At the origins of constitutional review: Sieyes' constitutional jury and the taming of constituent power

Goldoni, M. (2012) At the origins of constitutional review: Sieyes' constitutional jury and the taming of constituent power. Oxford Journal of Legal Studies, 32(2), pp. 211-234. (doi: 10.1093/ojls/gqr034)

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Publisher's URL: http://dx.doi.org/10.1093/ojls/gqr034

Abstract

Even though he is mainly known for his concept of constituent power, Sieyès was one of the first constitutional theorists to ask for a guardian of the constitution which closely resembles contemporary constitutional courts. This article reconstructs the main tenets of his proposal, puts them in the larger context of his constitutional theory and then assesses the constitutional nature and functions of this institution. The judgment is mixed: as an organ, Sieyès’ constitutional jury is a hybrid institution, neither a real third chamber nor a full-fledged constitutional court; however, its functions not only are a clear anticipation of the control of constitutionality, but are also intended to tame constituent power and to protect the rights of man in case of legal gaps.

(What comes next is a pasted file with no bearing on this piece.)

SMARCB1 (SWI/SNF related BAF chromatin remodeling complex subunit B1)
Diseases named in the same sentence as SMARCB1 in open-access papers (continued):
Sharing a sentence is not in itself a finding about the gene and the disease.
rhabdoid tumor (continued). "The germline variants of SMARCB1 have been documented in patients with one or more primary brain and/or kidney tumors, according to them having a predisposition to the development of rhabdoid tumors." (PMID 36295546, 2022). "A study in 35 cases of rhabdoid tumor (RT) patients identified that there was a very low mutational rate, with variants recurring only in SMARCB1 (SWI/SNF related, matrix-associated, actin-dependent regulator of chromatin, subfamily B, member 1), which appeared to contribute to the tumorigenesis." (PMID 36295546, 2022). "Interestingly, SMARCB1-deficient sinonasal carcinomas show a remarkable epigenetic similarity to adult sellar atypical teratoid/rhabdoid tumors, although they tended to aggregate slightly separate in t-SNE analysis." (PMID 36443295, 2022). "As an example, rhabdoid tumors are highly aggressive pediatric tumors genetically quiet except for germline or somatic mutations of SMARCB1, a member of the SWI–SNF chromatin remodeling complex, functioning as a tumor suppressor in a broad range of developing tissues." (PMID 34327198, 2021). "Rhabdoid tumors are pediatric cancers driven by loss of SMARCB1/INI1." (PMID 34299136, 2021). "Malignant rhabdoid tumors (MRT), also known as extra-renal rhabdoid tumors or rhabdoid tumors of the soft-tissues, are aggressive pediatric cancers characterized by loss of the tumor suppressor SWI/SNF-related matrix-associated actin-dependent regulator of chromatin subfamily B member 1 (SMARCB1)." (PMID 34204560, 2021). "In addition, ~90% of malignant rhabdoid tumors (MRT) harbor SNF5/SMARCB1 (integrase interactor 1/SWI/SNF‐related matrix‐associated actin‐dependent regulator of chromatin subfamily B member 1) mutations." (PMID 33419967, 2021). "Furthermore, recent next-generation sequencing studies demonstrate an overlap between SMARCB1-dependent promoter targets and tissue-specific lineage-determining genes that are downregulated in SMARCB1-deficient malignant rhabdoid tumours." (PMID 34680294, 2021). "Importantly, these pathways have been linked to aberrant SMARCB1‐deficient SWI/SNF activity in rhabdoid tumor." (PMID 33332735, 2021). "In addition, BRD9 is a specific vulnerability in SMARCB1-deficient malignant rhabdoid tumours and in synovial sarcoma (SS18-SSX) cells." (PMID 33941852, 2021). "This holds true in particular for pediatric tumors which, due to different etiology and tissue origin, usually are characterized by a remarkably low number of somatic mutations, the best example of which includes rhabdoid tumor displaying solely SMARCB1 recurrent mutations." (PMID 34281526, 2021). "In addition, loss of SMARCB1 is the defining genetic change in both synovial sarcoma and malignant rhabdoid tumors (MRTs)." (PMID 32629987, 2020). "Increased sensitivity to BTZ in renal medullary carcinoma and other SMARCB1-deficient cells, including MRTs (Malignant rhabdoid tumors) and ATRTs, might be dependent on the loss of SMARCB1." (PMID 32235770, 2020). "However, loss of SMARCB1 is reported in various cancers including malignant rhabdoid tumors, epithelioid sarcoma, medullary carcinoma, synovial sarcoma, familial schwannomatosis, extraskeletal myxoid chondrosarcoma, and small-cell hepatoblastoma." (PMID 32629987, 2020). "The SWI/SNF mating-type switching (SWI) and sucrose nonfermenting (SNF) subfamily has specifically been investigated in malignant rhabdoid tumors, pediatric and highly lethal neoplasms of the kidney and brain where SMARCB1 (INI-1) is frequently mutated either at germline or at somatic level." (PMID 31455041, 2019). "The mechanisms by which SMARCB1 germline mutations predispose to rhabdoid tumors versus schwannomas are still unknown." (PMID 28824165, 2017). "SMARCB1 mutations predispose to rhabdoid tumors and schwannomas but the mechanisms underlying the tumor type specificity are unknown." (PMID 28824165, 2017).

Item Type:Articles
Status:Published
Refereed:Yes
Glasgow Author(s) Enlighten ID:Goldoni, Dr Marco
Authors: Goldoni, M.
College/School:College of Social Sciences > School of Law
Journal Name:Oxford Journal of Legal Studies
ISSN:0143-6503
ISSN (Online):1464-3820
Published Online:04 February 2012

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